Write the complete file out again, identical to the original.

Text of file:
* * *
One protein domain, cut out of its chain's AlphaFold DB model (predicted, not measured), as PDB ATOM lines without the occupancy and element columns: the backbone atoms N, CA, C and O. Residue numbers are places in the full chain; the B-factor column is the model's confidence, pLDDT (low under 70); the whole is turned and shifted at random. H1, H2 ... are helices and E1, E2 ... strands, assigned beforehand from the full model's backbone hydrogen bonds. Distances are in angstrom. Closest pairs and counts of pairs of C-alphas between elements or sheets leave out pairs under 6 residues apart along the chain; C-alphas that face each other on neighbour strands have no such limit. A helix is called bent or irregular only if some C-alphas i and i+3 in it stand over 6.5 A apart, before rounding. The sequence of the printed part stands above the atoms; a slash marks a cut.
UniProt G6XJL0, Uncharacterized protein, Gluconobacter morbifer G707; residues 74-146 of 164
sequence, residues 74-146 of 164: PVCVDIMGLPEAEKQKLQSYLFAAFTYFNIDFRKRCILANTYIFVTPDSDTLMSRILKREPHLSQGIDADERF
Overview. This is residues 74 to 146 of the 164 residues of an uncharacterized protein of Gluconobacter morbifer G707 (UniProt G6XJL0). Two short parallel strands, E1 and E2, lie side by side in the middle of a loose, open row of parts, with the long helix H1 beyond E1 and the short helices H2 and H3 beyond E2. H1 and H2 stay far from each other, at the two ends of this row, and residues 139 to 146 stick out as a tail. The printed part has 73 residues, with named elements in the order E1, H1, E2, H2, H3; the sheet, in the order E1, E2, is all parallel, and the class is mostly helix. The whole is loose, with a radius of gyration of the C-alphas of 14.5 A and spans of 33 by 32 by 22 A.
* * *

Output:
One protein domain, cut out of its chain's AlphaFold DB model (predicted, not measured), as PDB ATOM lines without the occupancy and element columns: the backbone atoms N, CA, C and O. Residue numbers are places in the full chain; the B-factor column is the model's confidence, pLDDT (low under 70); the whole is turned and shifted at random. H1, H2 ... are helices and E1, E2 ... strands, assigned beforehand from the full model's backbone hydrogen bonds. Distances are in angstrom. Closest pairs and counts of pairs of C-alphas between elements or sheets leave out pairs under 6 residues apart along the chain; C-alphas that face each other on neighbour strands have no such limit. A helix is called bent or irregular only if some C-alphas i and i+3 in it stand over 6.5 A apart, before rounding. The sequence of the printed part stands above the atoms; a slash marks a cut.
UniProt G6XJL0, Uncharacterized protein, Gluconobacter morbifer G707; residues 74-146 of 164
sequence, residues 74-146 of 164: PVCVDIMGLPEAEKQKLQSYLFAAFTYFNIDFRKRCILANTYIFVTPDSDTLMSRILKREPHLSQGIDADERF
Overview. This is residues 74 to 146 of the 164 residues of an uncharacterized protein of Gluconobacter morbifer G707 (UniProt G6XJL0). Two short parallel strands, E1 and E2, lie side by side in the middle of a loose, open row of parts, with the long helix H1 beyond E1 and the short helices H2 and H3 beyond E2. H1 and H2 stay far from each other, at the two ends of this row, and residues 139 to 146 stick out as a tail. The printed part has 73 residues, with named elements in the order E1, H1, E2, H2, H3; the sheet, in the order E1, E2, is all parallel, and the class is mostly helix. The whole is loose, with a radius of gyration of the C-alphas of 14.5 A and spans of 33 by 32 by 22 A.